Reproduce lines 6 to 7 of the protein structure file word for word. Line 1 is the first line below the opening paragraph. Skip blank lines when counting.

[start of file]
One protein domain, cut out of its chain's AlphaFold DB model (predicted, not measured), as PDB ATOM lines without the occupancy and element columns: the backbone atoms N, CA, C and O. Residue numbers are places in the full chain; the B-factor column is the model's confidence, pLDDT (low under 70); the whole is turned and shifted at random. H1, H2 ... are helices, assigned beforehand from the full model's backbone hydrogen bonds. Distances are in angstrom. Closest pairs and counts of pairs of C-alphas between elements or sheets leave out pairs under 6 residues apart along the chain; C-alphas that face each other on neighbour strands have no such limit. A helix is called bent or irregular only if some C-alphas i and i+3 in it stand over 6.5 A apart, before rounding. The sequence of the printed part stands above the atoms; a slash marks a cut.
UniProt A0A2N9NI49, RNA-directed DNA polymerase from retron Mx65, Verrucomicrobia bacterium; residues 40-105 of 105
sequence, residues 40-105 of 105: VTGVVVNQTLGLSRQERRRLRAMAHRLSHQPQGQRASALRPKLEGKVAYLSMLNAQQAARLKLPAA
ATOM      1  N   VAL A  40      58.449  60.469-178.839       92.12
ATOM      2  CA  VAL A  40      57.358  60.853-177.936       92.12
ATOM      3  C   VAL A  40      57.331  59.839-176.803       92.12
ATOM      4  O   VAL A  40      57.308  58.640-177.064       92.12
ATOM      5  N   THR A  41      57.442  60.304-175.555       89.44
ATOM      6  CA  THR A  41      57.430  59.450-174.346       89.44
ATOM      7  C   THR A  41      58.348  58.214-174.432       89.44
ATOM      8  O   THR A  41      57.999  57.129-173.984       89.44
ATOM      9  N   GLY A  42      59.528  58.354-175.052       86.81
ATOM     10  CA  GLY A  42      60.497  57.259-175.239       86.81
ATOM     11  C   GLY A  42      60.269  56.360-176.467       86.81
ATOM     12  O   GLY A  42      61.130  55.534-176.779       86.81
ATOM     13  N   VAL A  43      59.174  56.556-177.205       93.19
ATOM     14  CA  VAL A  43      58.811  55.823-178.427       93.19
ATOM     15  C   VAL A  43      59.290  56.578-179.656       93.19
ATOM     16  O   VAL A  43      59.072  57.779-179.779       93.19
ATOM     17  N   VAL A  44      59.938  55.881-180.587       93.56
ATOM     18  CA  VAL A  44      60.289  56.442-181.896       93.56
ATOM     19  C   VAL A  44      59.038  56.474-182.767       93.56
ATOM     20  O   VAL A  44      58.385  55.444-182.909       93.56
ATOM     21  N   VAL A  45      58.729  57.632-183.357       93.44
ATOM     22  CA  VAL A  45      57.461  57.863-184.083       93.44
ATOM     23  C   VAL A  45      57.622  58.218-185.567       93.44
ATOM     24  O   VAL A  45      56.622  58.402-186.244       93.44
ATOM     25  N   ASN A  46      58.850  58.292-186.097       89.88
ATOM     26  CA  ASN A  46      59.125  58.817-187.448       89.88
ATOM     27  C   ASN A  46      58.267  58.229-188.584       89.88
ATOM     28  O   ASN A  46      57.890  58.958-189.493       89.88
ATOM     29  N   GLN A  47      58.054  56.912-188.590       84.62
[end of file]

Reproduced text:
ATOM      4  O   VAL A  40      57.308  58.640-177.064       92.12
ATOM      5  N   THR A  41      57.442  60.304-175.555       89.44